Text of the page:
UPDATE: Voters in the Boiling Springs and New Prospect Fire Districts voted overwhelmingly against tax referendums.
Boiling Springs FD Referendum:
Yes – 150
No – 520
New Prospect FD Referendum:
Yes – 90
No – 182
Spartanburg County says only 4.76% of eligible registered voters participated in the referendum.
SPARTANBURG CO., SC (WSPA) – Residents in Boiling Springs and New Prospect Fire Districts go to the polls Tuesday to consider referendums to raise taxes.
If passed, homes in Boiling Springs valued at $100,000 would see pay another $52 in taxes. A similar home in New Prospect would pay $44 more.
Both communities are a part of Spartanburg County, but county tax increases do not cover these expenses.
Boiling Springs and New Prospect have not seen a tax increase since the 1990’s.
For Carrie Johansen, voting is a right and her responsibility. She wants to set an example for her daughters.
“I have four girls and I want each of them to know how important it is to take part in our voting process and to know that we have been given the right to make decisions about our government,” Johansen says.
“Our funding does not come through county council, it does not come through state legislature, it’s a separate line item on your tax bill and it comes directly from our community,” says Boiling Springs Fire Chief Scott Miller.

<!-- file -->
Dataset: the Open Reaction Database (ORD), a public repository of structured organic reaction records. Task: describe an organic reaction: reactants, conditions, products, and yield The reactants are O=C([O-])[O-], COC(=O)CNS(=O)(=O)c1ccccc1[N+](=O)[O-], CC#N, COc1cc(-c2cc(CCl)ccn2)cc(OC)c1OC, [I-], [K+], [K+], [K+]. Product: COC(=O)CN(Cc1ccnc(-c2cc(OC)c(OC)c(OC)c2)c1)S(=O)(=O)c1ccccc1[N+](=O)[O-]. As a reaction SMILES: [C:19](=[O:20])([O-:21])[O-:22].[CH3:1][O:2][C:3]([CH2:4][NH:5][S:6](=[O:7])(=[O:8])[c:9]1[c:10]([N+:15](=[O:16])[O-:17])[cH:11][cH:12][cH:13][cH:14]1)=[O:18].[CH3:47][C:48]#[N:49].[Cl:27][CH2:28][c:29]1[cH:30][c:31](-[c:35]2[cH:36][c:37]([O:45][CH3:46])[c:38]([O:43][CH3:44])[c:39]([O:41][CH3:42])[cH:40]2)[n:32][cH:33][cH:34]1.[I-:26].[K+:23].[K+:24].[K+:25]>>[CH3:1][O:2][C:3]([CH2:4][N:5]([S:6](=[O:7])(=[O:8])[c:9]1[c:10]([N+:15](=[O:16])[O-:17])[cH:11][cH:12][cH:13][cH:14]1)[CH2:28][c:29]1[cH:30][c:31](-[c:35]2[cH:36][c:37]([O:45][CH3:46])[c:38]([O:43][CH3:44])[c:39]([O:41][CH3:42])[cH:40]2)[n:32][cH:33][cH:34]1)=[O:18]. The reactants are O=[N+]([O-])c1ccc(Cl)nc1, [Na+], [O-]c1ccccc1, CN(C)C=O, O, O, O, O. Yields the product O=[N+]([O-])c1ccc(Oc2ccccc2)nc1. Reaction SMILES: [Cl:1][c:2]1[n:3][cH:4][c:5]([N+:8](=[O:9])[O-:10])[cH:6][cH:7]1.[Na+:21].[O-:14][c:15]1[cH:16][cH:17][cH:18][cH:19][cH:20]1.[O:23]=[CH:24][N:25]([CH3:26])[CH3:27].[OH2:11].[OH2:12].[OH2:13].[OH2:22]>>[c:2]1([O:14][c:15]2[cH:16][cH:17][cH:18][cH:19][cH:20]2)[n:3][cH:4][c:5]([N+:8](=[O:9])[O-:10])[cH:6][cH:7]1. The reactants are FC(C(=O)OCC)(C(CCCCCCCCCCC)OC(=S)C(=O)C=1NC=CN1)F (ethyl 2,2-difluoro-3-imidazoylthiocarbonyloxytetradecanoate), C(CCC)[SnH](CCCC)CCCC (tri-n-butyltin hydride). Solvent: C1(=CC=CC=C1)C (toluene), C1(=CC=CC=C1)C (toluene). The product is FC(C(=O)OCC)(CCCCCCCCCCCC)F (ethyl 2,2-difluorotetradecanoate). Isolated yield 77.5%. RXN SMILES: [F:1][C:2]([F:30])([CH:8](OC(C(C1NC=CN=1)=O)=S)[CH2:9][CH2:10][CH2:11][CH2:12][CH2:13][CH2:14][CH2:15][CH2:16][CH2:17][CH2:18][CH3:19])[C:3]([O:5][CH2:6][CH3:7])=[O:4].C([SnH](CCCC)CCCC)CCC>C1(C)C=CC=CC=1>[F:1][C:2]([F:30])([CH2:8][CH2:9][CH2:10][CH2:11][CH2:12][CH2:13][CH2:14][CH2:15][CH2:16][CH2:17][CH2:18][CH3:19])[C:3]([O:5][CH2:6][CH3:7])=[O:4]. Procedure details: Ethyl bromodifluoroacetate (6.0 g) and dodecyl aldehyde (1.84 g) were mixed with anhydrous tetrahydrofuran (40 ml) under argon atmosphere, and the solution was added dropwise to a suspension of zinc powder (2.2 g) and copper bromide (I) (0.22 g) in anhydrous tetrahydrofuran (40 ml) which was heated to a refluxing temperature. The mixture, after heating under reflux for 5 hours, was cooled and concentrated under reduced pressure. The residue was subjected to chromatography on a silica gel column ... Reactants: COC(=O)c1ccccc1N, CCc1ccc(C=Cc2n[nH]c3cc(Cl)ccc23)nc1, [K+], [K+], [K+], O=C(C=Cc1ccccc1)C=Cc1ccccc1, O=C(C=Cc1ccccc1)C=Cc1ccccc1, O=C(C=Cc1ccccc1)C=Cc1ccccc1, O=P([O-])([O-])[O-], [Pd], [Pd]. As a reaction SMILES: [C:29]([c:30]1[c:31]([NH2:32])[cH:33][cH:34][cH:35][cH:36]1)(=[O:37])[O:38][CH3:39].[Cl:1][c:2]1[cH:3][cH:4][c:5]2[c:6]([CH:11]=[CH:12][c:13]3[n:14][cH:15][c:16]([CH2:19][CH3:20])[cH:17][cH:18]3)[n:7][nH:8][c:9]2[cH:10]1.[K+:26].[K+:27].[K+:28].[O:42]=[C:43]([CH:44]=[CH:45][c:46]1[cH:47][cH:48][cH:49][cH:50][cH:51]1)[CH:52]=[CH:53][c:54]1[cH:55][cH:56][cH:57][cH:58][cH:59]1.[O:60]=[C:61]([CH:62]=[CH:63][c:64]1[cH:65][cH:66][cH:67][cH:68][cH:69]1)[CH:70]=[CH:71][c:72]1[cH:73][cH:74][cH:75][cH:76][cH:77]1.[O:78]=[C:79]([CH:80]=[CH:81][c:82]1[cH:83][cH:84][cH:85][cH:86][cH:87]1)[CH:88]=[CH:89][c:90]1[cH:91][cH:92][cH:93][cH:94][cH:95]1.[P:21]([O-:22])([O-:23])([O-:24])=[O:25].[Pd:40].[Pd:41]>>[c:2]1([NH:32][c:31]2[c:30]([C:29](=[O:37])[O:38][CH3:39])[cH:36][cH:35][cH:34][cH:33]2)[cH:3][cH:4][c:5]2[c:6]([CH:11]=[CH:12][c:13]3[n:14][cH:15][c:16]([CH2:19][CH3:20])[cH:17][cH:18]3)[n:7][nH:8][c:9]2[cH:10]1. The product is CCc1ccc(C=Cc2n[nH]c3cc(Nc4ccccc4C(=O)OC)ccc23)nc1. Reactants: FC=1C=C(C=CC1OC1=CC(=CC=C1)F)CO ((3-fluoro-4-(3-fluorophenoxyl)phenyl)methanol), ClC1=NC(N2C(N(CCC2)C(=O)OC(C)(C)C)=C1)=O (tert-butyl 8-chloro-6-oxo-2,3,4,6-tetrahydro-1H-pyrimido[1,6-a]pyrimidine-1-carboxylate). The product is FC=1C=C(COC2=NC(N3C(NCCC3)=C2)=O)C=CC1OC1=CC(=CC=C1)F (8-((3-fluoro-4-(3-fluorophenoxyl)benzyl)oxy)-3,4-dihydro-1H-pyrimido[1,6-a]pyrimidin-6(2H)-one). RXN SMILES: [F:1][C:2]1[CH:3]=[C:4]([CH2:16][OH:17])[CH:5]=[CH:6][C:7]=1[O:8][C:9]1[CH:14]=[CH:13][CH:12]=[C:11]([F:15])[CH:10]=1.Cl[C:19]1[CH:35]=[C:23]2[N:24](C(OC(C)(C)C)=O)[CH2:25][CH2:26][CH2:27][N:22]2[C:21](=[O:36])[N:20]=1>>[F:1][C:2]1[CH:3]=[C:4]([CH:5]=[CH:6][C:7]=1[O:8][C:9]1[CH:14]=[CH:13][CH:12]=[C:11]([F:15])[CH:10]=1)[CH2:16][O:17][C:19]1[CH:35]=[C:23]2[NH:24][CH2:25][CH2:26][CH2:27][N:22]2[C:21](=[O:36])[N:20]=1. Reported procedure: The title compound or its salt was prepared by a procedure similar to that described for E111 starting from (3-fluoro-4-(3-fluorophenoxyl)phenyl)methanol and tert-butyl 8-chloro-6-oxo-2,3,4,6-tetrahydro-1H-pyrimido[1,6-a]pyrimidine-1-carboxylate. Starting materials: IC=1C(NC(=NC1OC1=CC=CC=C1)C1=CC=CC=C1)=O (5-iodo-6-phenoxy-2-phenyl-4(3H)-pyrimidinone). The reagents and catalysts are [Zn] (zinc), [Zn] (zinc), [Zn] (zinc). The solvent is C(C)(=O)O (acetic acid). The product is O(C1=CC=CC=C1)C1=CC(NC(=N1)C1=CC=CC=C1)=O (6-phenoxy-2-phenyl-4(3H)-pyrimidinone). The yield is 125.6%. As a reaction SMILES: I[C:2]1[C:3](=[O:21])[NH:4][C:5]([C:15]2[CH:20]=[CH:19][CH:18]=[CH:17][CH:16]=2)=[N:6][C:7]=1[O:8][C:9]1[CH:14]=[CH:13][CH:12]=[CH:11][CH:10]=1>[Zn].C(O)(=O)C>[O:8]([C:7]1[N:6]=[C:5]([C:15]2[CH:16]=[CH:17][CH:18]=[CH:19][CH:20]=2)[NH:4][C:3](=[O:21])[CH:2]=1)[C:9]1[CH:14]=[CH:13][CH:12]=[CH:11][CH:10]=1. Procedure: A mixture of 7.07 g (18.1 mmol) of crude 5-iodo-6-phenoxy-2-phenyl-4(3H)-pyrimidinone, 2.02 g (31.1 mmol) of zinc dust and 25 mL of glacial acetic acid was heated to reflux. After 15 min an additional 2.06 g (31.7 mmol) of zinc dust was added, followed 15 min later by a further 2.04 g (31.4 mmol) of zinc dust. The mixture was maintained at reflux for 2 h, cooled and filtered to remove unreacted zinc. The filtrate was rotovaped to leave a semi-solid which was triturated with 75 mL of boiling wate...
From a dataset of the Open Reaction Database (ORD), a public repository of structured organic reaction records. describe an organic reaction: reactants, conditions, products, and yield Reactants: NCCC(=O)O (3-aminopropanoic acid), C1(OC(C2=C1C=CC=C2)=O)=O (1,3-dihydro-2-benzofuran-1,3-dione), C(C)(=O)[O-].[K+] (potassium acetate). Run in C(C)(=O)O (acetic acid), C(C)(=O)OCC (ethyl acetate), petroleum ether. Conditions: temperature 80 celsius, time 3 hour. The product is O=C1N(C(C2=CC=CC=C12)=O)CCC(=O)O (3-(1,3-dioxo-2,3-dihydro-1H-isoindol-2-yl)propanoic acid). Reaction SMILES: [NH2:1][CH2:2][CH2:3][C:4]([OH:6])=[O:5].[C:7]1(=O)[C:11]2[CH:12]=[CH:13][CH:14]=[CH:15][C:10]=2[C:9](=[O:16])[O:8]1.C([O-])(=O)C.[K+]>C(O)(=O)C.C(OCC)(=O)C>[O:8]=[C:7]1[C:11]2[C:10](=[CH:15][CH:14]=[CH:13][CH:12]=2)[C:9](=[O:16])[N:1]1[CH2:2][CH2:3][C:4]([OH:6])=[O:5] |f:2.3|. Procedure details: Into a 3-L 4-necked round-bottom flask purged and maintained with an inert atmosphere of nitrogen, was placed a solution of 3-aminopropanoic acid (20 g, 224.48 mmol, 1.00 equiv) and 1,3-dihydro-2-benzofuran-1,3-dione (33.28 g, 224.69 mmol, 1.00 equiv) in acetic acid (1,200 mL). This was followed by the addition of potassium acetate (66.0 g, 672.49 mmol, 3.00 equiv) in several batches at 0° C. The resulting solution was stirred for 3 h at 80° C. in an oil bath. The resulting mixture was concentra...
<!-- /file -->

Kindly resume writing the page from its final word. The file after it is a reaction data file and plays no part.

Keeping up with growth and maintaining personnel is what this vote is all about.
While current expenses are covered, volunteers now becoming hard to find and adding new hires is just not in the budget.
“The goal is to hire more people, it’s not to hire 20 or 30 more people it’s simply to put 3 people on each shift to staff that truck,” says Chief Miller.
It’s a dilemma voters like Johansen face.
“Fire department is very vital to our community, but at the same time I always have a hard time voting to raise taxes so I put a lot of thought into what i was going to do today.”
Each vote reflects a voice, so it’s important to hear from those affected by this increase.
“Pass or fail tomorrow the fire truck will still respond and it will still be there and we will still provide service to the community,” says Chief Miller.
“We’ll still have a shortage on the back side and we’ll have to depend on other people to help fill the gaps for us.”